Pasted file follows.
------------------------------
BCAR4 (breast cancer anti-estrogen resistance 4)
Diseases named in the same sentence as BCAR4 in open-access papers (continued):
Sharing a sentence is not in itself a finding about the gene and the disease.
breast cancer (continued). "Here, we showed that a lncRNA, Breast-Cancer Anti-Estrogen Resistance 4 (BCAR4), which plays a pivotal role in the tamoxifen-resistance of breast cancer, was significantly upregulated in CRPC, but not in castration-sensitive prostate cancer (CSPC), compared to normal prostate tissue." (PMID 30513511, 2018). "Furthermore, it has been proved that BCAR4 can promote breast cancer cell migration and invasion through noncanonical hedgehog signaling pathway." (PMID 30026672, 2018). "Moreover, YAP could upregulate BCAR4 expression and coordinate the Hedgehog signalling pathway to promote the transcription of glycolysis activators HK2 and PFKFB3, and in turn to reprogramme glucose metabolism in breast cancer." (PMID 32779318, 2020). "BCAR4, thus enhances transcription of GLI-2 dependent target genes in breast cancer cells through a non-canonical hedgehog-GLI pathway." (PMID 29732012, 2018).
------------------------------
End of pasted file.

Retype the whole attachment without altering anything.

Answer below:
BCAR4 (breast cancer anti-estrogen resistance 4)
Diseases named in the same sentence as BCAR4 in open-access papers (continued):
Sharing a sentence is not in itself a finding about the gene and the disease.
breast cancer (continued). "Here, we showed that a lncRNA, Breast-Cancer Anti-Estrogen Resistance 4 (BCAR4), which plays a pivotal role in the tamoxifen-resistance of breast cancer, was significantly upregulated in CRPC, but not in castration-sensitive prostate cancer (CSPC), compared to normal prostate tissue." (PMID 30513511, 2018). "Furthermore, it has been proved that BCAR4 can promote breast cancer cell migration and invasion through noncanonical hedgehog signaling pathway." (PMID 30026672, 2018). "Moreover, YAP could upregulate BCAR4 expression and coordinate the Hedgehog signalling pathway to promote the transcription of glycolysis activators HK2 and PFKFB3, and in turn to reprogramme glucose metabolism in breast cancer." (PMID 32779318, 2020). "BCAR4, thus enhances transcription of GLI-2 dependent target genes in breast cancer cells through a non-canonical hedgehog-GLI pathway." (PMID 29732012, 2018).